Pontiff will resume live-streaming weekly catechism lessons as he did during earlier Covid-19 lockdown

News comes as Vatican reports that someone who attended October 21 event tested positive for coronavirus

Pope Francis is halting his public general audiences and will limit participation at Christmas and other upcoming Masses amid a surge of coronavirus cases in Italy and the Vatican, officials said on Thursday.

Starting next week, Francis will resume live-streaming his weekly catechism lessons from his library in the Apostolic Palace, as he did during the Vatican’s Covid-19 lockdown during the spring and summer, the Vatican said.

In addition, Francis’ liturgical events over the next few weeks and months – including Christmas – will be attended by limited numbers of faithful, the Vatican said, though it noted plans could change as the health situation evolves.

The shift nevertheless indicated that the Vatican is moving back into partial lockdown mode along with the rest of Italy as Europe experiences surging Covid-19 infections that are putting pressure on already overburdened health care systems.

The Vatican City State has not been spared, with 13 Swiss Guards testing positive this month. All told, the Holy See’s official caseload stands at 27, according to the Johns Hopkins University running tally.

After Italy largely tamed the virus with a strict lockdown over the spring and summer, Francis resumed his Wednesday general audiences on September 2 in a Vatican courtyard with limited numbers of faithful taking part.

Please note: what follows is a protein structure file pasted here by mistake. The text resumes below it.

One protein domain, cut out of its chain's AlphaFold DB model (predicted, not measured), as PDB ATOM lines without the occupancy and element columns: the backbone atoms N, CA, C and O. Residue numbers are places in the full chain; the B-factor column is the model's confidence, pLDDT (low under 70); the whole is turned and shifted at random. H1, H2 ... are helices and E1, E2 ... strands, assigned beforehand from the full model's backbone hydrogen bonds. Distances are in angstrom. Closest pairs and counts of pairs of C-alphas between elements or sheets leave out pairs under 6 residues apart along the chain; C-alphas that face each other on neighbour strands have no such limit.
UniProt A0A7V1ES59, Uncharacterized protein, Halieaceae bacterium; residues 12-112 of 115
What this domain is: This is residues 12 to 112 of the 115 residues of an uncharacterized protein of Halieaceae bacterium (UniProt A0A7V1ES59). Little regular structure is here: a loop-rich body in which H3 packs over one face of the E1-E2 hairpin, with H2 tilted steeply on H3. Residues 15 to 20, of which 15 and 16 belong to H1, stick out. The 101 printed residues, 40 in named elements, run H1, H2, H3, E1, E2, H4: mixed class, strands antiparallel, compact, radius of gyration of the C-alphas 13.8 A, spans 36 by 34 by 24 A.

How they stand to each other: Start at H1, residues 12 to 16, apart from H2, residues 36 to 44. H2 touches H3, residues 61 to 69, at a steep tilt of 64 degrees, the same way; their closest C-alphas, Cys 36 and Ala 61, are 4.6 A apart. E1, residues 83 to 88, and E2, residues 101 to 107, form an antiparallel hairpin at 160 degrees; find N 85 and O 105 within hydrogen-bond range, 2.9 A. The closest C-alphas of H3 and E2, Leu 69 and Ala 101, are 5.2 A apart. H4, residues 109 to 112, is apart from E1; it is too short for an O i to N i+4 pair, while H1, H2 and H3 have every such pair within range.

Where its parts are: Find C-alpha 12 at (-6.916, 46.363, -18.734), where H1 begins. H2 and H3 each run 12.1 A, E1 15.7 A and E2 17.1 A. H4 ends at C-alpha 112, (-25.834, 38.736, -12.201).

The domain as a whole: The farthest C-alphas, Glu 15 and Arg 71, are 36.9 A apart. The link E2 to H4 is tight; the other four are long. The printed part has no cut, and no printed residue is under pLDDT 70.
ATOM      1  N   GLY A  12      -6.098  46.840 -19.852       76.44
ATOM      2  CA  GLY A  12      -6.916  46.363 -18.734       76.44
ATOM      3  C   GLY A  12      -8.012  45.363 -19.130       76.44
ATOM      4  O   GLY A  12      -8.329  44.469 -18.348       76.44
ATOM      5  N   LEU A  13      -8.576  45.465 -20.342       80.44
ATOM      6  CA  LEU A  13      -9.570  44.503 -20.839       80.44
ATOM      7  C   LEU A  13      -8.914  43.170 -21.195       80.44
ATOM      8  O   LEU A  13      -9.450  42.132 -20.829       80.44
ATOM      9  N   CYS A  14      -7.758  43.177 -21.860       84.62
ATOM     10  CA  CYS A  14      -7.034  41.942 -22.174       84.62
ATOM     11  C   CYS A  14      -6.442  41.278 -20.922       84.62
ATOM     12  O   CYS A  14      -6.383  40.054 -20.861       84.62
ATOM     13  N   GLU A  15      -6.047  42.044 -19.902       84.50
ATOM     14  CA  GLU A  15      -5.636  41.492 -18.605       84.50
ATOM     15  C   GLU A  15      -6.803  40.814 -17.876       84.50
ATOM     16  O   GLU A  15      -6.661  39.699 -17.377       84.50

They were told to wear face masks, and had to reserve tickets online and provide contact information. In announcing the return to live-streamed audiences, the Vatican reported on Thursday that someone who attended the October 21 audience tested positive.

In recent weeks, as infections began to rise, Francis refrained from greeting well-wishers at the audiences to prevent people from crowding around him. But he still refused to wear a protective face mask when greeting bishops at the end of the encounters, and Vatican protocol officials did not force the clergymen to keep theirs on when they chatted with the pontiff one-on-one.

Francis’ decision to eschew the mask drew criticism on social media and concern from within the Vatican. At age 83 and with part of his lung removed after an illness in his youth, Francis would be at high risk for complications if he were to become infected.

While Francis’ lung condition could explain his reluctance to wear a mask, there has been no comment from the Vatican about why protocol officials allowed other people to get close to him without donning face protection.

Leave a Reply

Your email address will not be published. Required fields are marked *

You May Also Like

‘Living robots’ created using stem cells from frogs

Be warned. If the rise of the robots comes to pass, the apocalypse may be a more squelchy affair than science fiction writers have prepared us for. Researchers in the US have created the first living machines by assembling cells…

‘Four Nos’ feminist movement – where women say no to dating, sex, marriage and having children – swoops across South Korea, because becoming a wife is increasingly seen as a burden

 ‘I’m a straight woman who is no longer interested in having relationships with men.’ Bonnie Lee doesn’t care about finding a boyfriend or a fairytale wedding, and will decide her own happily-ever-after. And she is not alone. A growing number…

Burundi opposition picks presidential contender as U.N. warns of rights abuses

NAIROBI (Reuters) – Burundi’s opposition CNL on Sunday picked the current chairman of the National Assembly as its candidate in the presidential election in May which the United Nations says is likely to be marred by violence. A former rebel…

Roe v Wade plaintiff says she was paid to take anti-abortion stance in film

Norma McCorvey, most notable for being the plaintiff known as Jane Roe in the 1973 landmark supreme court case Roe v Wade that led to abortion becoming legal in the United States, made a stunning admission just before her death…